I don’t have that much to say about Sacha Baron Cohen’s latest satirical mockumentary, Bruno. I found most of the humor tedious, obvious, and, quite honestly, boring.  The Bruno character has always seemed less developed and interesting than some of the other characters in Cohen’s repertoire.  Like Borat, Bruno comes across as incredibly naive, a position that allows him to draw out the sometimes shocking behaviors and beliefs of the various people he encounters, whether public figures such as Ron Paul or private citizens, with their own interests (including the opportunity to appear in a “documentary”).  But I’ve been puzzling about two things when it comes to Bruno.  First, why did the film seem so remarkably unfunny to me (I even considered walking out)?  Second, is the film saying anything genuinely new or interesting through its use of satire?

It shouldn’t surprise us that anti-gay ministers will say things that are homophobic or that a bunch of rabidly drunk universal fighting fans will freak out when a performer exposes some of the homosocial tendencies of that sport.  I’m certainly willing to see a film that is happy to mock homophobia, even if I’m somewhat uncomfortable with the methods it uses.  There has been some debate about whether or not Bruno reinforces gay stereotypes, and given that viewers will inevitably bring their own biases to the film, that may be a concern, but for the most part, the encounters staged by Cohen are clearly meant to reveal the absurdities of homophobia.  Still, there was nothing terribly insightful about the observations made about those issues.

That being said, I find myself agreeing (somewhat) with the review by Maura Flynn on the conservative website, Big Hollywood that the more interesting elements of satire in the film involve the desire for celebrity.  The film is loosely structured around Bruno’s desire to achieve celebrity status, and like Borat’s cross-country journey to find (and marry) Pamela Anderson, Bruno sets its sights on reaching Los Angeles, in this case, because it would allow Bruno to become “famous.”  Bruno’s attempts to become famous are, thanks to his naivete, based on a fundamental misunderstanding that if he becomes involved in political causes, makes a sex tape, or adopts a child, he will become famous because he has seen celebrities doing those things.  I don’t think “Hollywood” is the sole target here, as Flynn argues, but celebrity culture more generally, including the more excessive behaviors of parents who are willing to exploit their children for teh sake of fame and/or financial gain.  Cohen, for example, shows some moms who are willing to allow their children to appear in a variety of offensive and tasteless poses if they think it will help their careers, but it’s easy to take such images out of context, and we don’t see why these parents are making the decisions that they do.  Still, one of the more compelling (and funnier) scenes shows conservative political candidate, Ron Paul, taking an interview with Bruno in his hotel room, suggesting that the desire for celebrity doesn’t stop at the California state line (and that Ron Paul needed a more competent staff for vetting interviews).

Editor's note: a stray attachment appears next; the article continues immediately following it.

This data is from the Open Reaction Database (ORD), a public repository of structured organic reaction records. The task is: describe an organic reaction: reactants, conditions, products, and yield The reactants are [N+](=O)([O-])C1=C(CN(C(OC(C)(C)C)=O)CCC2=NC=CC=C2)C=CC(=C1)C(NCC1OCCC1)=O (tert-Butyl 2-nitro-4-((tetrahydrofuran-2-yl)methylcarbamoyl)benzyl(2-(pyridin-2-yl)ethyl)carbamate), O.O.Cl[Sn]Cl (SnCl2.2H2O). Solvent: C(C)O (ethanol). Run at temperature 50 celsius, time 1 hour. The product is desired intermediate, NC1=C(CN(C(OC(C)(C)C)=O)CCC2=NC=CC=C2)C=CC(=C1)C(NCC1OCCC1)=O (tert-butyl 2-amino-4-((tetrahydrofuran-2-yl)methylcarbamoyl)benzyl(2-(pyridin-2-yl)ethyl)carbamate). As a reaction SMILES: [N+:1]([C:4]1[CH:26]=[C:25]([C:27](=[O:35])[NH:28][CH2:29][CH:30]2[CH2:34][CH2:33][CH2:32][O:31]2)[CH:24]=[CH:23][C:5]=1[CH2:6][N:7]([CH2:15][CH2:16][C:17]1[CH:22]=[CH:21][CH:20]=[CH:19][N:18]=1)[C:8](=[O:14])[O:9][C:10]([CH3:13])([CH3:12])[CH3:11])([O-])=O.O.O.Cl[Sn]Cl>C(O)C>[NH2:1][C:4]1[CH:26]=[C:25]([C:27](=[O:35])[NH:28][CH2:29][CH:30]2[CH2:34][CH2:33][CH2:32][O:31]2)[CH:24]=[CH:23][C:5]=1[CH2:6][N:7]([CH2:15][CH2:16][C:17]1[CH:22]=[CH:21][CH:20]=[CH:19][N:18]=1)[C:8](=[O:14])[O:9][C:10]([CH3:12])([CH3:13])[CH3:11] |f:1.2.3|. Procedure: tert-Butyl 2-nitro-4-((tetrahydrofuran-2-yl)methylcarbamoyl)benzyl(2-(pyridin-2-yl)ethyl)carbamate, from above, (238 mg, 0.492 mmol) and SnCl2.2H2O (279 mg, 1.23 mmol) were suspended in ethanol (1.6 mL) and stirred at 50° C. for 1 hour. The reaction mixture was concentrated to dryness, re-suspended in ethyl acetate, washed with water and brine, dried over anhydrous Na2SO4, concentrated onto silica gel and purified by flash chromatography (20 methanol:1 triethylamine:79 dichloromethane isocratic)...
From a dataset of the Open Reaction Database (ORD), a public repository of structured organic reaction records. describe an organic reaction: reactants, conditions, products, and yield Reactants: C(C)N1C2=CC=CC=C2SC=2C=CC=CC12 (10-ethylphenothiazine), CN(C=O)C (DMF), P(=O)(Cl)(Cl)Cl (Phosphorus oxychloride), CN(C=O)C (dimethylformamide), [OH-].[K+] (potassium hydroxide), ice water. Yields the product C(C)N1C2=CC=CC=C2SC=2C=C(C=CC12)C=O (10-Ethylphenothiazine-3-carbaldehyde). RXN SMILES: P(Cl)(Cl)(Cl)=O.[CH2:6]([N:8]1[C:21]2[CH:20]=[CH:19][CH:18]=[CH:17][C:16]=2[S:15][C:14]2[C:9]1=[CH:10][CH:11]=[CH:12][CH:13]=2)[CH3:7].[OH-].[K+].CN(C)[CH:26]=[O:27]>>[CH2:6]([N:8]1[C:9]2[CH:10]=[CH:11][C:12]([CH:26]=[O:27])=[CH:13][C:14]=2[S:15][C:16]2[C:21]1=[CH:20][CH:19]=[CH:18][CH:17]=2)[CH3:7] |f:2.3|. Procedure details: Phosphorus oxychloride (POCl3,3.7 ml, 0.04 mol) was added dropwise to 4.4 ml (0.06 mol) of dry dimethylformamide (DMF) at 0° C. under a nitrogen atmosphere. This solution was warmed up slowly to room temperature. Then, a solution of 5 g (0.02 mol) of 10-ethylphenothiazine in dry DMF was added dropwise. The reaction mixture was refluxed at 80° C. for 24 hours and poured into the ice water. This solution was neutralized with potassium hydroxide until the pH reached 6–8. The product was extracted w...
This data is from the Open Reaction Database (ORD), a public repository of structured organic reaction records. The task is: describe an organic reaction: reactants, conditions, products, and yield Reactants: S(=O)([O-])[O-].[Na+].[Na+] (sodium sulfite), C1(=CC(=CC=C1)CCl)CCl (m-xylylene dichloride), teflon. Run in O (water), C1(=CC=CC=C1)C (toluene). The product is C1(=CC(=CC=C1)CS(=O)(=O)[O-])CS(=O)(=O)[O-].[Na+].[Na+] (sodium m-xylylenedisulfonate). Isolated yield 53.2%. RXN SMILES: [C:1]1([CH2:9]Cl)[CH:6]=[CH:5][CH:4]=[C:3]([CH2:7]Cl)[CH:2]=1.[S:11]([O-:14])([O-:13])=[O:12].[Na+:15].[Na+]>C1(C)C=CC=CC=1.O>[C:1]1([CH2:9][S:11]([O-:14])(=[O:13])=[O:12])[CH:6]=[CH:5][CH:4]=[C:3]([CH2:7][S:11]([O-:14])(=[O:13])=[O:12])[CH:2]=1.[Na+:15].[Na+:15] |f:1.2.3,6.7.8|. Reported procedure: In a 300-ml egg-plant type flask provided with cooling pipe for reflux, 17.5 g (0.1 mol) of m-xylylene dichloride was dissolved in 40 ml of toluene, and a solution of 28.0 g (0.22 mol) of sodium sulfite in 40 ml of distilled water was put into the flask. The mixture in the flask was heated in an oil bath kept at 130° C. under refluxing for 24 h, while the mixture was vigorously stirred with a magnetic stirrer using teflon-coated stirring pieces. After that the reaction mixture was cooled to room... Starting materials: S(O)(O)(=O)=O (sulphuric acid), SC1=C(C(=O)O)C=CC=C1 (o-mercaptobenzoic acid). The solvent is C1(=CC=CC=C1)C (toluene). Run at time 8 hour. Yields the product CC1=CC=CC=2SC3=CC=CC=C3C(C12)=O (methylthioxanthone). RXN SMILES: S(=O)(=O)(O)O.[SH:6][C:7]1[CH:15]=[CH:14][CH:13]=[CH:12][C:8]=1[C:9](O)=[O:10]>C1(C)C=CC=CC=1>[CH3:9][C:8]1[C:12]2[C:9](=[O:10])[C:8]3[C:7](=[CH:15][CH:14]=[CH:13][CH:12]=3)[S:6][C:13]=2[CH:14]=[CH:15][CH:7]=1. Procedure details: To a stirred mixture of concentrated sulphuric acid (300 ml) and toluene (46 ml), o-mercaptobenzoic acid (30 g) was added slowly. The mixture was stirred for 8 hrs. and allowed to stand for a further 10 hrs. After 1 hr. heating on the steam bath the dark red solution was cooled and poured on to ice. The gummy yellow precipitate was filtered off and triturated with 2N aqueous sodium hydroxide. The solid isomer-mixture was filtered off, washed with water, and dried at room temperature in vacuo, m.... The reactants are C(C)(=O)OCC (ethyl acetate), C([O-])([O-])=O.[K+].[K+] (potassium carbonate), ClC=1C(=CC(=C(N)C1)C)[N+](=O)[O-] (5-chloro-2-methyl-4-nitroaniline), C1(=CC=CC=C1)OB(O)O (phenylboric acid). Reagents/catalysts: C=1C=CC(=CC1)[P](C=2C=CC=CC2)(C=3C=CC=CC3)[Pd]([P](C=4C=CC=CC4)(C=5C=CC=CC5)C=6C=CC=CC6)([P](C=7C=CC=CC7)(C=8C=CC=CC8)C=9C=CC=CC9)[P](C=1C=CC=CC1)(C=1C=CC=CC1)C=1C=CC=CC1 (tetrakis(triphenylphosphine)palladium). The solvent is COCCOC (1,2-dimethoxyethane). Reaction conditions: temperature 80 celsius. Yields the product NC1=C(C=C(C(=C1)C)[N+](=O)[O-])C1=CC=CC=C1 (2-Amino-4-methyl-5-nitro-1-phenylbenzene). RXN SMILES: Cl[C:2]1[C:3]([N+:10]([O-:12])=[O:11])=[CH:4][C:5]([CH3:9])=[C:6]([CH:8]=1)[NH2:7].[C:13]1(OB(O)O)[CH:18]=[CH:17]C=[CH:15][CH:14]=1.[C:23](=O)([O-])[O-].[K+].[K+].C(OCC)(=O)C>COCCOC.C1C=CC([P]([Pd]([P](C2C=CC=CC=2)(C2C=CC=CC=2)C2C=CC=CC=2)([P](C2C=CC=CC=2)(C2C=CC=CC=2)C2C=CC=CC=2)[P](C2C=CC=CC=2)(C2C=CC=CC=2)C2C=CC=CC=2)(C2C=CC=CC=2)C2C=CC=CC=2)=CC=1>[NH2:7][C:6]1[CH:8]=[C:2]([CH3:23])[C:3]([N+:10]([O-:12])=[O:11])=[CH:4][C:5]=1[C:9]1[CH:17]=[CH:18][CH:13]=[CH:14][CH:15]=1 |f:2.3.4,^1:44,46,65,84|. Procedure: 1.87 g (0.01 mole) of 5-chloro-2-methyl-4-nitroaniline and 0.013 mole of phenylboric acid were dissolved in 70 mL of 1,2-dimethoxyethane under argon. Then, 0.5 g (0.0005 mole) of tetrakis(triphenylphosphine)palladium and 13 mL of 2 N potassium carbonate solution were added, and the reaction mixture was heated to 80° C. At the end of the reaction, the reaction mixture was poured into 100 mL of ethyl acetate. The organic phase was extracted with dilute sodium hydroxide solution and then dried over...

For the most part, I found the film utterly dull (except for one or two moments, including the final scene).  It seemed rushed and too derivative and formulaic, exposing the (very narrow) limits of Cohen’s shtick.  I’m a big fan of satire and parody, but the targets of satire here weren’t surprising or new, and my sense is that rather than opening up questions about homophobia or the effects of celebrity culture, Bruno actually closes up some of the more interesting lines of thought about these issues.

Update: Jim Emerson makes a slightly more convincing case for appreciating Bruno by reading it as an update on the “heel” character from professional wrestling and observes that the film isn’t really that interested in exposing “heartland homophobia” to shocked blue-staters.  He also offers a sharp reading of the talk show scene (I won’t try to summarize it) and teases out some interesting differences between the Borat and Bruno personas.  I still didn’t think the film was very funny, but Emerson’s review is worth reading.

Update 2: Patrick Goldstein’s reaction to Bruno was similar to my own.  He also challenges the thesis that Bruno’s box office failure was abetted by Twitter.  Although bad word-of-mouth may have hurt the film, it’s too easy to blame the latest communication technology when the product simply isn’t that great. Besides, if some recent research is to be believed, the teen audience who would see Bruno in theaters isn’t usingTwitter anyway.


  1. Bruno | The Chutry Experiment » Bruno Said,

    July 16, 2009 @ 9:18 pm

    […] and, quite honestly, boring. The Bruno character has always seemed less developed and interesting Read more Share and […]

  2. Bruno » Current News Trends Said,

    July 17, 2009 @ 12:18 am

    […] The Chutry Experiment » Bruno […]

  3. Nels Said,

    July 18, 2009 @ 2:24 pm

    Judging by my fellow bloggers, I’m the only one who laughed throughout the movie, but I had a great timat at it. My thoughts on might be skewed or misguided, but I had a blast watching it.

  4. Chuck Said,

    July 20, 2009 @ 11:16 am

    I just didn’t think he did anything that original. There were a couple of funny moments, but the story seemed way too similar to Borat.

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